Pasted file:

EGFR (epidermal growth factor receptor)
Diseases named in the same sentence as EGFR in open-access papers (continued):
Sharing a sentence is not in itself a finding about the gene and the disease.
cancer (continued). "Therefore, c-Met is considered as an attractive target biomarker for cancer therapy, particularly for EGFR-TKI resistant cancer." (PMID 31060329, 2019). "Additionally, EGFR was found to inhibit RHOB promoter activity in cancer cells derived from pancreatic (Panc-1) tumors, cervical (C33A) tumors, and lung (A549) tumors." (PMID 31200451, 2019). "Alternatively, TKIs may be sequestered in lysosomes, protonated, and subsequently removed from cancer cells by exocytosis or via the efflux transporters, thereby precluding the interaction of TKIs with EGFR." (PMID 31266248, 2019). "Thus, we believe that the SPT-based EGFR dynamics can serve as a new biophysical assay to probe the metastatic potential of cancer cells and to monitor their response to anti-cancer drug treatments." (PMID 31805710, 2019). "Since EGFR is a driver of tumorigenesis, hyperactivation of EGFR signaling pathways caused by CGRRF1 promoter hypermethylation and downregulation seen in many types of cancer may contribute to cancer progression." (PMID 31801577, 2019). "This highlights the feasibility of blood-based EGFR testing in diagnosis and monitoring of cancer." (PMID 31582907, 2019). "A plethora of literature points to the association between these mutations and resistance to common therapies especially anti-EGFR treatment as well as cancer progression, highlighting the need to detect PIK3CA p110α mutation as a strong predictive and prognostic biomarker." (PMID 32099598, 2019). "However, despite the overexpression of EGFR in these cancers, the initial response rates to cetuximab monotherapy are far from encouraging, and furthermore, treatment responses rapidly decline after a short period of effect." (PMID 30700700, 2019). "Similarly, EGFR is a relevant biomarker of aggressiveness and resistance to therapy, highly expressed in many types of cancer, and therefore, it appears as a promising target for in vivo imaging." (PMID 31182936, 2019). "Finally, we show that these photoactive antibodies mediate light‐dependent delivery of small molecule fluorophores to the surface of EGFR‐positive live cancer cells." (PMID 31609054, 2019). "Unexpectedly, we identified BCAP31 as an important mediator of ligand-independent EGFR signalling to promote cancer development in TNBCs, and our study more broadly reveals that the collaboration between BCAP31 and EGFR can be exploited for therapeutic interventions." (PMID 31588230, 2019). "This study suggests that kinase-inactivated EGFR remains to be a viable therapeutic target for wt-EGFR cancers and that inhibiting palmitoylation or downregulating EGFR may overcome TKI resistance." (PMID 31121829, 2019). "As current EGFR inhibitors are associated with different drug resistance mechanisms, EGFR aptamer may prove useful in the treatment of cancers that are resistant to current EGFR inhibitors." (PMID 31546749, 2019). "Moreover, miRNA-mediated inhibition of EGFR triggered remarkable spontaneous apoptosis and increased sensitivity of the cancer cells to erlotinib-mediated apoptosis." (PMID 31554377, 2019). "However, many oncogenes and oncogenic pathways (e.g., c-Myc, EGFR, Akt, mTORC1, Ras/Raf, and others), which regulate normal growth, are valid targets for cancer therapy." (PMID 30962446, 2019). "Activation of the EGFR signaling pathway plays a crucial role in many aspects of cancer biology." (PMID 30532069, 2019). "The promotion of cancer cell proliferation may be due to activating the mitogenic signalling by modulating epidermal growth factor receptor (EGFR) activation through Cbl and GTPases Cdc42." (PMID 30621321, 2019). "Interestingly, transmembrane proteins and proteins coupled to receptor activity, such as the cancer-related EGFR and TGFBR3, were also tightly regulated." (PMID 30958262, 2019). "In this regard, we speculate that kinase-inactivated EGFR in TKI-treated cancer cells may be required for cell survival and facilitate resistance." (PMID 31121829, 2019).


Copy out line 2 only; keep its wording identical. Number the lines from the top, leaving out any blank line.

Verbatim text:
Diseases named in the same sentence as EGFR in open-access papers (continued):